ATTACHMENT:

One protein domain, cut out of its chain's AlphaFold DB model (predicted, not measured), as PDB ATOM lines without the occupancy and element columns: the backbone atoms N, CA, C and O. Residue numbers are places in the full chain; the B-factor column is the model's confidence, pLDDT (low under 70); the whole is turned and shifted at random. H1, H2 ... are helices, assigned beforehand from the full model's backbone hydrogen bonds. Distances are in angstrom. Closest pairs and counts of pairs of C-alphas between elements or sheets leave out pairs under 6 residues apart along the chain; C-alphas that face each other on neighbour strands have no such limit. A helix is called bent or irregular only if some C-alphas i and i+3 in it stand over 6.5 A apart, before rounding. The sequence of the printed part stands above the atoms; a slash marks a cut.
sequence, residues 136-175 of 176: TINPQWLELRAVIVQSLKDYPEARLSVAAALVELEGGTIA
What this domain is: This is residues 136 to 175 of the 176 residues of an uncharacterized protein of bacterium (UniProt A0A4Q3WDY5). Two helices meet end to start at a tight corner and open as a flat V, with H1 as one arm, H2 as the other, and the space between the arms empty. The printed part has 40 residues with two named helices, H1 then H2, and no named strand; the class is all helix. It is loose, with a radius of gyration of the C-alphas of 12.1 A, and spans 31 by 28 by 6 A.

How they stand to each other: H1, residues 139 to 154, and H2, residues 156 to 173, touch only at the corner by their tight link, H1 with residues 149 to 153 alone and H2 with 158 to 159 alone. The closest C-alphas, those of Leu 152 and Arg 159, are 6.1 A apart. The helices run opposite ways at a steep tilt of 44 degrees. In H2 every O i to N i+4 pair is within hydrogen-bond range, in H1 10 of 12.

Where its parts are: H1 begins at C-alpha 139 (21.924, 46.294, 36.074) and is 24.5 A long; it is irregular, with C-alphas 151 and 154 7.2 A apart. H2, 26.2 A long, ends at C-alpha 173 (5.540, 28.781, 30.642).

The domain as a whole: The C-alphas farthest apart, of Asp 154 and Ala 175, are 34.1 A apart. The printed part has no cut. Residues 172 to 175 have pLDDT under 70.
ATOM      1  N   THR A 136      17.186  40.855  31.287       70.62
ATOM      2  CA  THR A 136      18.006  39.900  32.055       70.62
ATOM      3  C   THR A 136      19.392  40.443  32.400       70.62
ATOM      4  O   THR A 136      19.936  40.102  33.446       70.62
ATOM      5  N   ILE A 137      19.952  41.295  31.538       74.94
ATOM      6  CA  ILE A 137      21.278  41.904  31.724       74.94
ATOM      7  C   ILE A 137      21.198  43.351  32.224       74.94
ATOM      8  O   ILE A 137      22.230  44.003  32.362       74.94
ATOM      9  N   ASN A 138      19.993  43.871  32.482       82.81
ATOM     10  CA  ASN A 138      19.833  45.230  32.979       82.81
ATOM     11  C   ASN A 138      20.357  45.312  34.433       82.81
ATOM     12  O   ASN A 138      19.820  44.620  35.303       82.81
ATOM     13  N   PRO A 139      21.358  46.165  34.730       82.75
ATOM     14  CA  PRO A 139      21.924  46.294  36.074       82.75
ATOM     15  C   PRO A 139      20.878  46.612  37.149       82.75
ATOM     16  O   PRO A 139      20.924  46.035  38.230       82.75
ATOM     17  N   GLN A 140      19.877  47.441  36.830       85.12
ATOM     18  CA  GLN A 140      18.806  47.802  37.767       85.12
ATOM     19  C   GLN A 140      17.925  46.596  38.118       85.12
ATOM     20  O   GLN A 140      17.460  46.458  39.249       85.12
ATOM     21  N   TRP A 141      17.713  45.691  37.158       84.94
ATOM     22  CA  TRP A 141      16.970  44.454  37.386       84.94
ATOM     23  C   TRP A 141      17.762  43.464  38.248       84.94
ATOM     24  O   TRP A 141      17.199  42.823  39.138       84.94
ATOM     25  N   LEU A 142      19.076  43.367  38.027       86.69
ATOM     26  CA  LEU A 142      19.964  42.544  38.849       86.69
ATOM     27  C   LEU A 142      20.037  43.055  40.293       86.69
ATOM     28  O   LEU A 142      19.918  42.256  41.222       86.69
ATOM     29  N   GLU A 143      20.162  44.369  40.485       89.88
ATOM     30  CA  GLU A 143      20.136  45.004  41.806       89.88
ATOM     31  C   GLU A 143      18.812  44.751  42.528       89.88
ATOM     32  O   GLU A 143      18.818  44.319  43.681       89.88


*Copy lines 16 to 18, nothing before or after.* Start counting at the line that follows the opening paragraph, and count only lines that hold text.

ATOM     11  C   ASN A 138      20.357  45.312  34.433       82.81
ATOM     12  O   ASN A 138      19.820  44.620  35.303       82.81
ATOM     13  N   PRO A 139      21.358  46.165  34.730       82.75